In New York City and Long Island we discuss the need for measures to protect workers, both on the job and after they’ve been injured. Steve Cassidy, the president of the Uniformed Firefighters Association discusses why firefighters and police officers hired after 2009 can receive at most $27 a day in disability and how to fight it. Charlene Obernauer, executive director of the New York Committee for Occupational Safety and Health (NYCOSH), discusses initiatives they have taken in her first year, including preparation for disasters and contagious disease, preserving the Scaffold Safety Law and more.
UFA Fights for Fair Disability
In 2009, Governor Patterson vetoed an extender bill which extended tier 2 benefits to newly hired firefighters and policemen. This bill had been repeatedly passed by previous administrations and had maintained disability benefits. The result of this has been that firefighters hired after 2009 who suffer career ending injuries cannot receive more than $27 a day. Governor Patterson has since said that he had not realized the veto would impact disability benefits. Now, a supermajority of Council Member are co-sponsoring a resolution by Fire and Criminal Justice Services Chair Elizabeth Crowley that would support legislation in Albany to change the tier pension system. However, Mayor de Blasio opposes the resolution and Council Speaker Melissa Mark-Viverito has been slow to allow a hearing. Another consideration is that most of the firefighter affected are people of color and women. The cut on benefits coincided with a push from City Council for the New York Fire Department to diversify. The UFA launched a media campaign last month to increase pressure on the City Council. UFA president Steve Cassidy discusses why this cut in benefits doesn’t just hurt firefighters and policemen and their families, but all New Yorkers.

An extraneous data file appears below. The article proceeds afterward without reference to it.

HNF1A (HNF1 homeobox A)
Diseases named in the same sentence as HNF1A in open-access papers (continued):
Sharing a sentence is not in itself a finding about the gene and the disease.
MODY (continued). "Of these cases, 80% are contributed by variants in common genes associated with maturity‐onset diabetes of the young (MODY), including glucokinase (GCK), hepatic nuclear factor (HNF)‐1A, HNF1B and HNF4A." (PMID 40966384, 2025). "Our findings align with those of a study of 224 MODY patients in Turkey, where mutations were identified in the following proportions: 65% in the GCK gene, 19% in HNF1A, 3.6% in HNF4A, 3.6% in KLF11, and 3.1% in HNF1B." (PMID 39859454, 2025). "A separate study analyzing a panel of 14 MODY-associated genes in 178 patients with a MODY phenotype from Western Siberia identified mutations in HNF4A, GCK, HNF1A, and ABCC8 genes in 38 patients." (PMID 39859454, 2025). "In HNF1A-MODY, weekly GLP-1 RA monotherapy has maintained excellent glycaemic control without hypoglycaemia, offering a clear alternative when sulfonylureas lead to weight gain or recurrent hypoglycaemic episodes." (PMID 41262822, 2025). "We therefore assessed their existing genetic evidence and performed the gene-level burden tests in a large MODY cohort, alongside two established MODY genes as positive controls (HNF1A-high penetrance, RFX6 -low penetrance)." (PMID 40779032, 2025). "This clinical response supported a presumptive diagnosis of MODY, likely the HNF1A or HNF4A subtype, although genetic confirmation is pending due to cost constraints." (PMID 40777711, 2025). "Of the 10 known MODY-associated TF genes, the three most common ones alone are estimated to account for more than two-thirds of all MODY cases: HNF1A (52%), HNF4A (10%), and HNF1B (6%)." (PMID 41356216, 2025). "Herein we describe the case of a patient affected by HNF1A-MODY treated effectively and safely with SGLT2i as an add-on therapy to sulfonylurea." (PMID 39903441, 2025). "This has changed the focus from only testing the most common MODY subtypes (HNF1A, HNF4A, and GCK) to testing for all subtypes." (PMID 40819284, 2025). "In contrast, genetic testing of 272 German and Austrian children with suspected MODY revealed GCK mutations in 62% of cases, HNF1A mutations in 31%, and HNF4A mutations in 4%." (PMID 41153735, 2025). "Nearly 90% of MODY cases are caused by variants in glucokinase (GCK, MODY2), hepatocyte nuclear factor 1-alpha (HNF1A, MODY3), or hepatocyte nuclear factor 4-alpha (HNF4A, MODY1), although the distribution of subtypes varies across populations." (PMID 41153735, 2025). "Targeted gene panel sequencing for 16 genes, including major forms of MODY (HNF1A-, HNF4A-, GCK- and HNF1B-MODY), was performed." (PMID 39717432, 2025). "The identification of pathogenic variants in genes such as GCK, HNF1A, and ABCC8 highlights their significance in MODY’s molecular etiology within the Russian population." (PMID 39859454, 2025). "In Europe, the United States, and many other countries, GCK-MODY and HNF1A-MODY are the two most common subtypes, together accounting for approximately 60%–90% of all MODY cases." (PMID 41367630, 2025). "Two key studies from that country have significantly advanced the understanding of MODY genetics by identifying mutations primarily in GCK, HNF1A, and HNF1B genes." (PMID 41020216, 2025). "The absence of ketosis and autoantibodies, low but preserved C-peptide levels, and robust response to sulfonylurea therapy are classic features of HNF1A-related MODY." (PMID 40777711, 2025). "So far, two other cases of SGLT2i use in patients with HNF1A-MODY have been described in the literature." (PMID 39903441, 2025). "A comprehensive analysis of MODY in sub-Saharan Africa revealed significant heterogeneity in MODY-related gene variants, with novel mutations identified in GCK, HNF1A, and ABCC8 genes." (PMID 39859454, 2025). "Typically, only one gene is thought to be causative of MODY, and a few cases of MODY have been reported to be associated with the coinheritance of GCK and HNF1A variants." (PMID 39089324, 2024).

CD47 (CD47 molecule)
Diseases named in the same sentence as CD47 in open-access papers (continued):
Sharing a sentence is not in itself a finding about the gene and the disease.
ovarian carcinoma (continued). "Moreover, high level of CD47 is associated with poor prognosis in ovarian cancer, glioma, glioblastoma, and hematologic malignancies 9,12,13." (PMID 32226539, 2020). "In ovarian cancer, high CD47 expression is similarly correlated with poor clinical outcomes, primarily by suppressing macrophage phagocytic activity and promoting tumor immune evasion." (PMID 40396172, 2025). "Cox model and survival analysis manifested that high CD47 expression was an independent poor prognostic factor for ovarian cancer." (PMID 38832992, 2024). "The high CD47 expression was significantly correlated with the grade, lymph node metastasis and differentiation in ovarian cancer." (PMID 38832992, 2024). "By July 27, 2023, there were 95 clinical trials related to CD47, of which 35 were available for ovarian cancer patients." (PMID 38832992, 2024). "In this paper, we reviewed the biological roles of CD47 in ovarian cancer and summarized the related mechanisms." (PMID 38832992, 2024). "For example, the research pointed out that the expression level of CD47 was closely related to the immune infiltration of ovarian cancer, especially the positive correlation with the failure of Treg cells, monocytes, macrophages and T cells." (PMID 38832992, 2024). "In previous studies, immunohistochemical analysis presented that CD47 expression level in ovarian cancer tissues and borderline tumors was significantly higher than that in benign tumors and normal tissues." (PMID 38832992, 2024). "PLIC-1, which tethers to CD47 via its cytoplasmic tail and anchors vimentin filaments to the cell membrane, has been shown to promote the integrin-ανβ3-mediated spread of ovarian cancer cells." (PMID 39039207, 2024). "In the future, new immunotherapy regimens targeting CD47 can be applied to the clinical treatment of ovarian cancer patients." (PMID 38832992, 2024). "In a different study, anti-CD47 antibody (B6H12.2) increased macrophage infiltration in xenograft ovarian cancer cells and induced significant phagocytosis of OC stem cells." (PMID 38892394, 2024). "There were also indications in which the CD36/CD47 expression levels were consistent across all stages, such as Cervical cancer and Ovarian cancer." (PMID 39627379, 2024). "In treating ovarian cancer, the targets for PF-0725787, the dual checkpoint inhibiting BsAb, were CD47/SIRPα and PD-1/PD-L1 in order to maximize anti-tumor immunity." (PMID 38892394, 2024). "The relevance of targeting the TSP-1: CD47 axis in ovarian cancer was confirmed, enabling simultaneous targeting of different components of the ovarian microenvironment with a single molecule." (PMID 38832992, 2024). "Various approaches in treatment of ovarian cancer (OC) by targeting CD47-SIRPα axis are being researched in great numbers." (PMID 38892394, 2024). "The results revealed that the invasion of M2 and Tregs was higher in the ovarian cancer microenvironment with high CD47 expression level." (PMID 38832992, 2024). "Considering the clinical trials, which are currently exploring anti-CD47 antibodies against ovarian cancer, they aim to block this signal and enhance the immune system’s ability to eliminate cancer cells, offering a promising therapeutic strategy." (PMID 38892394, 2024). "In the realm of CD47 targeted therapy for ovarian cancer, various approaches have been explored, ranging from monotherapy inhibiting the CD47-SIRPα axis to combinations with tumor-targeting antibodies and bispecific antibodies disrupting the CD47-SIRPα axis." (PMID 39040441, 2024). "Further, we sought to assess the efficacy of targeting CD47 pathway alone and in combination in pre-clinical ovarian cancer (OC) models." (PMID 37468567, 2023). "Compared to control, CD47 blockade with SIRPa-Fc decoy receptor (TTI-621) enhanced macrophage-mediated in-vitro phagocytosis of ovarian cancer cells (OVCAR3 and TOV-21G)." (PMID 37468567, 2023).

NYCOSH’s New Initiatives
Charlene Obernauer has been executive director of the New York Committee for Occupational Safety and Health (NYCOSH) for just over a year and it has been a busy one. NYCOSH is a membership organization comprised of workers, unions, community-based organizations and health and safety specialists that aim to improve health and safety conditions in workplaces through training, education and advocacy. One battle NYCOSH has been focused on is protecting the Scaffold Safety Law. New York’s Scaffold Safety Law dates back to before the time of skyscrapers- 1885 to be exact- but recently it has been under threat from lobbyists representing the construction industry. The law mandates that if an employer does not provide proper safety equipment and a workers injured, the employer is completely liable. Lobbyists have been fighting to gut the law, arguing that the cost of insurance is overwhelming companies and preventing necessary work from being done. Charlene debates that argument in this week’s show and discusses NYCOSH’s other efforts to ensure the safety of New York’s workers.